Dec 312012
 

Dial M

With 2013 just around the corner, it’s the perfect time to sit back and reflect on another year of great content and great books. Check back twice daily in the last days of 2012 for a selection of our favorite MulhollandBooks.com posts from the past year!

A recent, controversial  New York Times article by Stanley Fish uses the results of a 2011 psychological study to argue readers and viewers experience no negative effects from knowing the ending of a story in advance. We asked a few of our friends what they thought–check back regularly today for their responses.

Will the hero still have a pulse at the story’s end? Will the young woman have the wit to pick the man who really cares for her? Will the professor get tenure?

These are urgent questions and as a reader I’ve never wanted to know the answers before the author was ready to tell me. As a writer, I’ve assumed other readers were similarly inclined.

But maybe not.

For example:

(1) A woman I know reads widely and ardently, but will never begin a book until she’s read its last several pages. Something compels her to read the ending first. Doesn’t this spoil it for her? Evidently not. It’s spoiled for her if she doesn’t approach it in this fashion. (This only applies, I should add, to fiction. When she sits down with a book about the War of 1812, she doesn’t have to begin by reading about the Battle of New Orleans. Unless it’s a novel about the War of 1812, in which case she does.)

(2) Another woman I know, a writer herself and an omnivorous reader, always takes a book to bed with her, and insists that it be a mystery. It’s essential to her that her bedtime reading take place in a fictional world in which things are not left hanging. With a mystery, she can relax knowing that there will be resolution at the end. Triumph or tragedy, all will be resolved.

(3) “Who Cares Who Killed Roger Ackroyd?” Edmund Wilson famously wondered, showing how utterly he missed the point of what Agatha Christie was doing. And yet I re-read The Murder of Roger Ackroyd a year or two ago, decades after my first trip through it, and enjoyed it more this most recent time. The book’s a puzzle and a tour de force and a bit of brilliant trickery—and no, I shan’t spoil it for you—but the fact remains that my own familiarity didn’t spoil it for me.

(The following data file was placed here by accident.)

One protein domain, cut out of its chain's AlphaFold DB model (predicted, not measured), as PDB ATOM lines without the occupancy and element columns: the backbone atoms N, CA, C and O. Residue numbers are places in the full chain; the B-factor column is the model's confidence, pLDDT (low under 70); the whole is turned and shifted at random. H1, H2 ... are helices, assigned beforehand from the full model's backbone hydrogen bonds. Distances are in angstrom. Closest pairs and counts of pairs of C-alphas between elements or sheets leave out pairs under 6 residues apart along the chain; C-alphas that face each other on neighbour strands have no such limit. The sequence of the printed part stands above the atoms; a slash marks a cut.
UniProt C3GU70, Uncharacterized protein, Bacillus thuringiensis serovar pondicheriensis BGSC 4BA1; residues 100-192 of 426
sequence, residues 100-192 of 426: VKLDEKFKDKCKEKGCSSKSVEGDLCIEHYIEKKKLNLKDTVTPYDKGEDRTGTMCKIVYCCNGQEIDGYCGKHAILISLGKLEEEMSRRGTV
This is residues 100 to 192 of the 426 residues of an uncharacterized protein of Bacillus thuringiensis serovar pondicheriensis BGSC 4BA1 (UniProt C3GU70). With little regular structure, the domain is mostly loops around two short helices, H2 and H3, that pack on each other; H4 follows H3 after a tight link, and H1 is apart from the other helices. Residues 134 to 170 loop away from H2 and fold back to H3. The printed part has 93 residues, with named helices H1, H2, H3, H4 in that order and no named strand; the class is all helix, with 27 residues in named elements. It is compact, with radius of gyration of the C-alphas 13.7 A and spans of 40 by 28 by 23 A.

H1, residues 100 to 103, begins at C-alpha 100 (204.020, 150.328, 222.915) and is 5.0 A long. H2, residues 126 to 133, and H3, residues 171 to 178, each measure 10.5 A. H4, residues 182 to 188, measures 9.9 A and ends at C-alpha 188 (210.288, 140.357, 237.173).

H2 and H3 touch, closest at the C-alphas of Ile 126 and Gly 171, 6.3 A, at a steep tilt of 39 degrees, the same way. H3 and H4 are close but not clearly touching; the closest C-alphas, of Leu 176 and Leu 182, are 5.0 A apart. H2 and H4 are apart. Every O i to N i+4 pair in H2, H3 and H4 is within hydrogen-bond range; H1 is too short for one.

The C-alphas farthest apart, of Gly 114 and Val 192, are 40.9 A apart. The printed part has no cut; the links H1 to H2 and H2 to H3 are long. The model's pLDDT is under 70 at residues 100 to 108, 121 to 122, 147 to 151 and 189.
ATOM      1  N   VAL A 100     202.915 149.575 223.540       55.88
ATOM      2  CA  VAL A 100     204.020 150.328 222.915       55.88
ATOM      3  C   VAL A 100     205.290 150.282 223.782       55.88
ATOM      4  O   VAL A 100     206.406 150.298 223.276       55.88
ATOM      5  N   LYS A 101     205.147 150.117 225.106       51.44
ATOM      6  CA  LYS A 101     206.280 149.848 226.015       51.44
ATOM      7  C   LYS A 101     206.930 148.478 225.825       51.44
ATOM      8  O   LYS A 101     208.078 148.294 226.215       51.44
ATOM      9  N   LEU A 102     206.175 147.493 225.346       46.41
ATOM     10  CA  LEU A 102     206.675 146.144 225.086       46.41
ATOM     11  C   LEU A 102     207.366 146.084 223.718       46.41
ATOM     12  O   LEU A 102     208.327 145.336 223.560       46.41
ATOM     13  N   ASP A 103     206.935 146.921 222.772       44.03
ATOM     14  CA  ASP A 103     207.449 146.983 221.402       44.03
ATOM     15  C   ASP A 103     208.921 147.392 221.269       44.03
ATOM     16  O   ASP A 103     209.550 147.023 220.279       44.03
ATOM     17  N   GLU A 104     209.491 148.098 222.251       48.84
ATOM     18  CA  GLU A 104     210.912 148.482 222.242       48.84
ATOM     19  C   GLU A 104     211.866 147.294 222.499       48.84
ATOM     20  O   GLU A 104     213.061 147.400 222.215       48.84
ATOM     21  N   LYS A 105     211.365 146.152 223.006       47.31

I write several series. Sometimes the survival of an important character is in doubt, and indeed some of Matthew Scudder’s key supporting players have died over the years. So the reader’s in doubt—but not when he’s already read a later book in the series, and knows that So-and-so made the cut. Does that make the reading less enjoyable? Yes for some readers, no for others.

In 1961, I wrote a book under a pen name; a half century later, Killing Castro is back in print from Hard Case Crime. Last I looked, Fidel was still sitting up and taking nourishment, so could any present-day reader seriously expect the five Americans dispatched to Cuba could possibly succeed in their mission?

Heh heh…

Lawrence Block is a Grand Master of the Mystery Writers of America, has won multiple Edgar and Shamus awards and countless international prizes. The author of more than 50 books, he lives in New York City.

A DROP OF THE HARD STUFF, the New York Times bestseller featuring the celebrated series protagonist Matthew Scudder (soon to be played by Liam Neeson in a major motion picure), is now in paperback in bookstores everywhere.

Mulholland Books will publish Larry’s newest novel, the Keller thriller HIT ME which has already received starred reviews from Publishers Weekly, Library Journal and Booklist, in February 2013.

May 252012
 

Noir sp

A recent, controversial  New York Times article by Stanley Fish uses the results of a 2011 psychological study to argue readers and viewers experience no negative effects from knowing the ending of a story in advance. We asked a few of our friends what they thought–check back regularly today for their responses.